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When daily life teaches

In the public schools in the municipality of Diadema, teaching how to read has gained a new meaning. After four years of intense work with teachers and the community, researchers from USP's School of Philosophy, Literature and Humanities have set up a new program for teaching how to read, based on the experience of the inhabitants and the history of the city where they live. As the educator Paulo Freire would defend, children, youngsters and adults are now learning to read and to write using elements from their daily lives; and teachers have learned to appreciate and to make use of the knowledge that students now brings with them. Being ashamed of not being able to read, “many adults would stay at the gates of the school and not enter”, says the coordinator of the research project, Zilda Márcia Gricoli Iokoi.

The problem was solved little by little, when the students realized that the school gave importance to what they already knew, and when the teachers got rid of their prejudices. “They understood that not knowing how to read is not the same as ignorance”, says the researcher. With the support of FAPESP, the project began with the training of 14 teachers and directors from seven schools in the public network, but there was a multiplying effect: today, all the municipal and state schools in Diadema make use of this philosophy and the vast didactic material created. “Even mathematics is taught using day to day situations. For example, the pupils figure out the distance they travel from home to the school, and do calculations based on the household budget”, Zilda explains.

Two books of stories were born of the experiences recounted by the students, one for adults and the other for children, both written by the researcher. Historical research about the city (until the 18th century, territory belonging to Benedictine monks) also resulted in a book:Diadema was born in the Greater ABC; A Retrospective History of the Red City . Used as support material for the teachers, the book seeks to show the origins of the current social issues of the region. Located next to a reservoir, Diadema was born as an area of leisure for the German families who lived in the capital city. It was transformed into a dormitory city, accompanying the industrial expansion of the ABC ( Industrial suburbs of the city of São Paulo), driven by the automobile industry.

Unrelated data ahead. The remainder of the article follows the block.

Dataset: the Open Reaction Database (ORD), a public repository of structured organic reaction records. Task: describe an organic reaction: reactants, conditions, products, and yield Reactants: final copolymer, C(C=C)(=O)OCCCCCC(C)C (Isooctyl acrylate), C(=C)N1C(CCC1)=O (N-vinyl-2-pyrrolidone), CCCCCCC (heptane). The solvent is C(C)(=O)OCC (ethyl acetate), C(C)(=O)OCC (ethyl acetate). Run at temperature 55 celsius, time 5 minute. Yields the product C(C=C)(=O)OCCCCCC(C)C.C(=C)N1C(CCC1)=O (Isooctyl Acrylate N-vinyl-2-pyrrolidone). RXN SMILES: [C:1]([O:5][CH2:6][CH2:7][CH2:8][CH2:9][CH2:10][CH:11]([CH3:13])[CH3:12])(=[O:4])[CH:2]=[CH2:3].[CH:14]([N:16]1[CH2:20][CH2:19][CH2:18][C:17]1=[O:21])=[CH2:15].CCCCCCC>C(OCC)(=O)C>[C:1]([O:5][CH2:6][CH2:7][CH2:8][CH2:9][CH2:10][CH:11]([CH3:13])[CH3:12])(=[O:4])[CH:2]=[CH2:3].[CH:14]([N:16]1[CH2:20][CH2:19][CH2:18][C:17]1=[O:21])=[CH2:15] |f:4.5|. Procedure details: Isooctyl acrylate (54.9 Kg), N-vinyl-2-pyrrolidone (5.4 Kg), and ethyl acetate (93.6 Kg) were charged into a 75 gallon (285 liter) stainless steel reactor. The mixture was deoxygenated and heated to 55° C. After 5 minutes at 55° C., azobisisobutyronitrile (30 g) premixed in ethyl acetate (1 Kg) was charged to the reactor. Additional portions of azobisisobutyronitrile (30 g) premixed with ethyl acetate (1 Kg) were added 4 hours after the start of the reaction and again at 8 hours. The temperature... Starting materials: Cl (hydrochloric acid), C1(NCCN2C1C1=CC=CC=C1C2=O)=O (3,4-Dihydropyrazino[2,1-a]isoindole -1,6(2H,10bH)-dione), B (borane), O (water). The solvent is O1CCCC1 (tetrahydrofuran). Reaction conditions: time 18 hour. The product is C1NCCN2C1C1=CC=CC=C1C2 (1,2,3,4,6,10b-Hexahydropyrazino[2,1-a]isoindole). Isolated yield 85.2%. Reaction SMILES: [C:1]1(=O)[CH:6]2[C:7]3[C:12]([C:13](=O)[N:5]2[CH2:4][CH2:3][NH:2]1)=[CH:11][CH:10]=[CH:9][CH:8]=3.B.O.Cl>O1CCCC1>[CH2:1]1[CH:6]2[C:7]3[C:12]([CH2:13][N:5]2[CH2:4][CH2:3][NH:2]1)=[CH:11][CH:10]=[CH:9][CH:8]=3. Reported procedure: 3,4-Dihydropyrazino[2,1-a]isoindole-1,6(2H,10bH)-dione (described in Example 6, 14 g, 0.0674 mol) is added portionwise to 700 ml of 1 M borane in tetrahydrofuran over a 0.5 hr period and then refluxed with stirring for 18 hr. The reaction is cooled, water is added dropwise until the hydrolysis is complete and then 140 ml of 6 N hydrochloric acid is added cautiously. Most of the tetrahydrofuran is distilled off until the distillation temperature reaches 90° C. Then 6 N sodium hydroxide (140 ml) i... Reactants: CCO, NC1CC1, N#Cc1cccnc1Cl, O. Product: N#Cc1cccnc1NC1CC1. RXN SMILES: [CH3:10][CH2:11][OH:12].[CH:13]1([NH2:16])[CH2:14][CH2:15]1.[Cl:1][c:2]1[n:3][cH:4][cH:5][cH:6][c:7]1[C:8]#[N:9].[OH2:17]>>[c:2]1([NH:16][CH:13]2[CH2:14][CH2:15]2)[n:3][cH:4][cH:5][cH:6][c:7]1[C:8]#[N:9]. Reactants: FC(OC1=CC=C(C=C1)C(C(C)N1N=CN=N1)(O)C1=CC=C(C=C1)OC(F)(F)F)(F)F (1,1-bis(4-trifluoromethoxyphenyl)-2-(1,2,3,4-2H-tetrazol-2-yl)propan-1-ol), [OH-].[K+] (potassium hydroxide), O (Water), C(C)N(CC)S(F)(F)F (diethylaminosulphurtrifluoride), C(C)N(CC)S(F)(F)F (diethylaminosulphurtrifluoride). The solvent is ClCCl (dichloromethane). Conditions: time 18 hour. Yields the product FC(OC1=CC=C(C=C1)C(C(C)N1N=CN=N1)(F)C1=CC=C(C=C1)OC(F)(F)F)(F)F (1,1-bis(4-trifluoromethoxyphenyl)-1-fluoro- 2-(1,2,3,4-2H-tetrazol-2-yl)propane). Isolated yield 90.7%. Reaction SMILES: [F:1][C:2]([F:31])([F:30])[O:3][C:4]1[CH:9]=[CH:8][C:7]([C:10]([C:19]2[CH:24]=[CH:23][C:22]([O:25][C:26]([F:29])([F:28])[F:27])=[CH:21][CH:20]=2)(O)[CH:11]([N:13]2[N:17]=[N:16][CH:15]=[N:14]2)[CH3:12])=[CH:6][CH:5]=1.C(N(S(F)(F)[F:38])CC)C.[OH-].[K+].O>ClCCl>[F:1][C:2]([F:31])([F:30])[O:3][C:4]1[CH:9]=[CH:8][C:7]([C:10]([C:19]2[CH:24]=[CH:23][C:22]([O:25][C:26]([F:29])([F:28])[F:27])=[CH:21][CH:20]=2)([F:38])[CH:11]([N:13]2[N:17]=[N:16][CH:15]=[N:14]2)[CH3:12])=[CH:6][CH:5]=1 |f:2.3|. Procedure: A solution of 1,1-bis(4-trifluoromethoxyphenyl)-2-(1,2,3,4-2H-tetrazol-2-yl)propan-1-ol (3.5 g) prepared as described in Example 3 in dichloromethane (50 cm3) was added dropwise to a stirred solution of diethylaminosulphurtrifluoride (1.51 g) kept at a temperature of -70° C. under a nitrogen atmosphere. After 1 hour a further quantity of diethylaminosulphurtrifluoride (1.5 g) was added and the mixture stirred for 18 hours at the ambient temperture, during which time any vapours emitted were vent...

Today, it is mostly inhabited by immigrants from the north-east, and there is even a Vila Socialista (Socialist Village), “a living example of the movement to occupy the land at the beginning of the 70s”, according to Zilda. Another document produced was a CD-ROM with unrecorded regional music, plenty of photographs, and illustrations produced by the students themselves. It is at the stage of the finishing touches, and will also be used in the schools to help in the process of teaching reading.

The material gathered during the research project has become part of the collection of the Diadema Memory Center, which the project helped to organize. And which may ensure the continuity of the work, although in another field. “We managed to convince the schools' directors to stop being mere bureaucrats. Today, they take an active part in the pedagogical program, and follow more closely the problems of the teachers”, explains Zilda. “We are sure that the project is not going to die, because they have really grasped the challenge to look for solutions for the pupils to learn more.”

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